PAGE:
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Hanging wallpaper is tricky job if you don’t know how to do it. But with this guide you should be able to paper a room with some skill and save yourself a sizeable decorator's bill.

Plain lining paper is best for your first attempt because there is no pattern to match up, and it will strip off easily or form the ideal backing for proper wallpaper.

“Buy all the paper you need in one go and check the batch numbers are the same,” advises Channel 4’s Design & Style website.

It might also be a good idea to get a friend to help you with the wallpapering as you will have to climb the step to hang the paper and it will be much easier if you have someone to pass you paper, your bush knife and other tools.

You will need:

  • Wallpaper paste
  • Bucket and wide brush
  • Paper-hanging scissors and sponge
  • Pasting table
  • Plumb bob or spirit level
  • Steel ruler and a pencil
  • Steps
  • Tape measure
  • Trimming knife

Getting started

If the room has a chimney breast, start there. Find the centre of its width and draw a straight line through it from top to bottom. This will be where two sheets will meet.

If you have no chimney breast, choose a corner in which to begin. Measure outwards the width of the wallpaper, less about 2cm. Draw a vertical line, which the paper will go flush against, leaving a small strip to fold round onto the perpendicular wall.

Measure the height of the wall and cut a strip of paper about 10cm longer. It might be a good idea to cut enough strips to do a whole wall before you start pasting and hanging. Cover its reverse side well with paste, brushing down the length of its middle and then out to the edges. Use bulldog clips to hold the paper on the table as you paste it and don’t mix old and new paste – just make enough paste to cover one wall at a time.

Placing on the wall

Carry the paper, loosely folded over, to the wall and up your steps. Let the fold drop out and hold the top edge of the paper against the wall, with about 5cm overlapping onto the ceiling. Slide the paper across the pencil line.

Use your brush to smooth out any bubbles. Work down the centre and then out to the edges. Crease the paper into the angles between the wall, ceiling and skirting board. Peel back the paper and trim it along the creases, and then brush the trimmed ends into place.

Repeat this process for the rest of the room, taking extra care to align any pattern on the paper.


If there are any left in the paper once your have finished the room, don’t worry. The vast majority will disappear as the paper dries overnight. If any remain, cut a cross in the dry paper over the bubble with a sharp knife, fold back the paper and brush paste on the wall. Smooth down.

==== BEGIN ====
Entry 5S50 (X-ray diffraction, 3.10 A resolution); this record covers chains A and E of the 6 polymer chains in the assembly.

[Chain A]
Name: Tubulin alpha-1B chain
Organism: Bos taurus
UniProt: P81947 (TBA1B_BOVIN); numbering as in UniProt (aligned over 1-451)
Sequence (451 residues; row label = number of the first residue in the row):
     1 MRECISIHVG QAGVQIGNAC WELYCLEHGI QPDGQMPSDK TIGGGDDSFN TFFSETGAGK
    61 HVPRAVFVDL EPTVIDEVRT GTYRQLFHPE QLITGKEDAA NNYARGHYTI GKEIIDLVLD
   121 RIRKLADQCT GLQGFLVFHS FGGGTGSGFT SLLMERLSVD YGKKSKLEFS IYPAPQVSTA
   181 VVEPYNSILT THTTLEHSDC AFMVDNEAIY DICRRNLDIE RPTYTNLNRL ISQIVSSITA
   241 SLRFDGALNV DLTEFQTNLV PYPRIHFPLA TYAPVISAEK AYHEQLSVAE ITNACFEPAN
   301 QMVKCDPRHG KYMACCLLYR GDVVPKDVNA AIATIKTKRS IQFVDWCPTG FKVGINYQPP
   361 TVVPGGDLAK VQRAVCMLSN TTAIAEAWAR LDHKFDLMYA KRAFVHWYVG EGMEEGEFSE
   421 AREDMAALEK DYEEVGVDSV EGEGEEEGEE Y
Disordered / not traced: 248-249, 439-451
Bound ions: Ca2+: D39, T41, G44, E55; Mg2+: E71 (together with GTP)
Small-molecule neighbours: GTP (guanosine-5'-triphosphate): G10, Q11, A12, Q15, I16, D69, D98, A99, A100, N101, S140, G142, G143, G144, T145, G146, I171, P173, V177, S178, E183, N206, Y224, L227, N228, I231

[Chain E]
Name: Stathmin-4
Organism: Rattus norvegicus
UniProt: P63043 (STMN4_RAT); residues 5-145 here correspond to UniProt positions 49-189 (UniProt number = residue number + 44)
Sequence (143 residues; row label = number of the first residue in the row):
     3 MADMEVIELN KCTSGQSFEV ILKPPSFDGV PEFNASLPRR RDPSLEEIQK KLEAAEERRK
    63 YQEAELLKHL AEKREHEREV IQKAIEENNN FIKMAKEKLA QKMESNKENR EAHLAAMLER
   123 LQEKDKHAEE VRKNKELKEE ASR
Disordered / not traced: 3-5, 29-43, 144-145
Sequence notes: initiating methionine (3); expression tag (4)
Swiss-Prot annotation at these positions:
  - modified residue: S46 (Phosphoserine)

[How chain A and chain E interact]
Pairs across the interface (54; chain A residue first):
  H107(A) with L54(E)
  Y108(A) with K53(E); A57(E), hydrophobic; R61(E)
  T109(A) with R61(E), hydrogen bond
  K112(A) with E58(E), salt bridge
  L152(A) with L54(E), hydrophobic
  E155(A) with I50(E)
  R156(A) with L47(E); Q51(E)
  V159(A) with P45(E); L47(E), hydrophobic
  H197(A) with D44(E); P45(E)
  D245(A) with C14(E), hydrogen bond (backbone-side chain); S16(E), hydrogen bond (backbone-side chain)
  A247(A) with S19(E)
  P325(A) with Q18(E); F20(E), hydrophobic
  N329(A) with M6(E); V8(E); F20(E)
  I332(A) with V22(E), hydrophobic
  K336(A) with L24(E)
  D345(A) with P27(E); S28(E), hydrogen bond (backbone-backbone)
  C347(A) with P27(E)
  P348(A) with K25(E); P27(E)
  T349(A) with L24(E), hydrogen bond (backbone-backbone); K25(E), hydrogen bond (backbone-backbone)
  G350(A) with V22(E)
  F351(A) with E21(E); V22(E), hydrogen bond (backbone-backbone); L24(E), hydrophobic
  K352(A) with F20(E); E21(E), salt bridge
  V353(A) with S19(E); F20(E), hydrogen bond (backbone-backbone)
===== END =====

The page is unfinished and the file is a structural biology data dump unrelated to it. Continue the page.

Tricky bits

Windows. If your windows are more or less flush with the internal face of the wall, paper up to the window frames as if you were papering around a door.

When a window is set back into the wall, it leaves a narrow strip of wall all around, known as the reveal. Hang the full strip of wallpaper next to the window and make two horizontal cuts in the paper overlapping the reveal, one just above the top of the window and another along the underside of the sill.

Fold and brush the flap of paper onto the side of the reveal. Crease and trim off the waste at the window frame. Brush the paper into place below the window, trimming to fit as required.

Cut a small piece of wallpaper from your roll to match the width of the overlap above the reveal. Paste this to the underside of the reveal and wrap it around the front corner, tucking it under the paper pasted above.

Trim off the waste next to the window frame. Where one piece of thick paper overlaps another, cut through both layers with a sharp knife to make a matching butt joint. Remove the waste and press down along the joint.

Doors. Butt the strip of paper against its neighbour in the usual way, allowing the other edge to overlap the doorframe. Make a diagonal cut in the waste towards the corner of the doorframe. Brush the paper down against the side of the frame. Make a crease with your scissors and cut off the waste.

Smooth down what's left of the strip above the door and then trim off the waste, leaving a 2cm overlap pasted to the top of the frame.

Continue with short strips over the door, hanging the next full strip down the other side of the doorframe. Crease and trim off the waste as before.

Light switches. Turn off the electricity at the mains. Press the paper against the faceplate to reveal its outline, lift it away and pierce a hole in the centre of the impression. Make a diagonal cut from the hole to just beyond each corner mark, and cut off all but about 1cm of each flap. Unscrew the faceplate a little so you can tuck the flaps behind it. Tighten the screws and turn the electricity back on.

Internal corners. Cut the strip of paper lengthwise, allowing only about 2cm to turn the corner. If the off-cut is wide enough, paste it onto the adjacent wall, covering the overlap in the corner. Mark a plumbed guideline on the wall to make sure the off-cut is vertical.

External corners. Cut the strip to width, leaving a 3cm overlap to wrap around the corner. Hang the off-cut on the adjacent wall so that it overlaps the turned edge by about 1cm.

Radiators. Ideally, you should drain a radiator and take it off the wall so that you can paper behind it. But if that isn’t possible, paste the strip of paper to the wall above the radiator, which you have allowed to cool. Slit the paper from the bottom edge so that you can smooth it down on either side of the radiator's fixing brackets. Press the paper into place behind the radiator.

Further Reading


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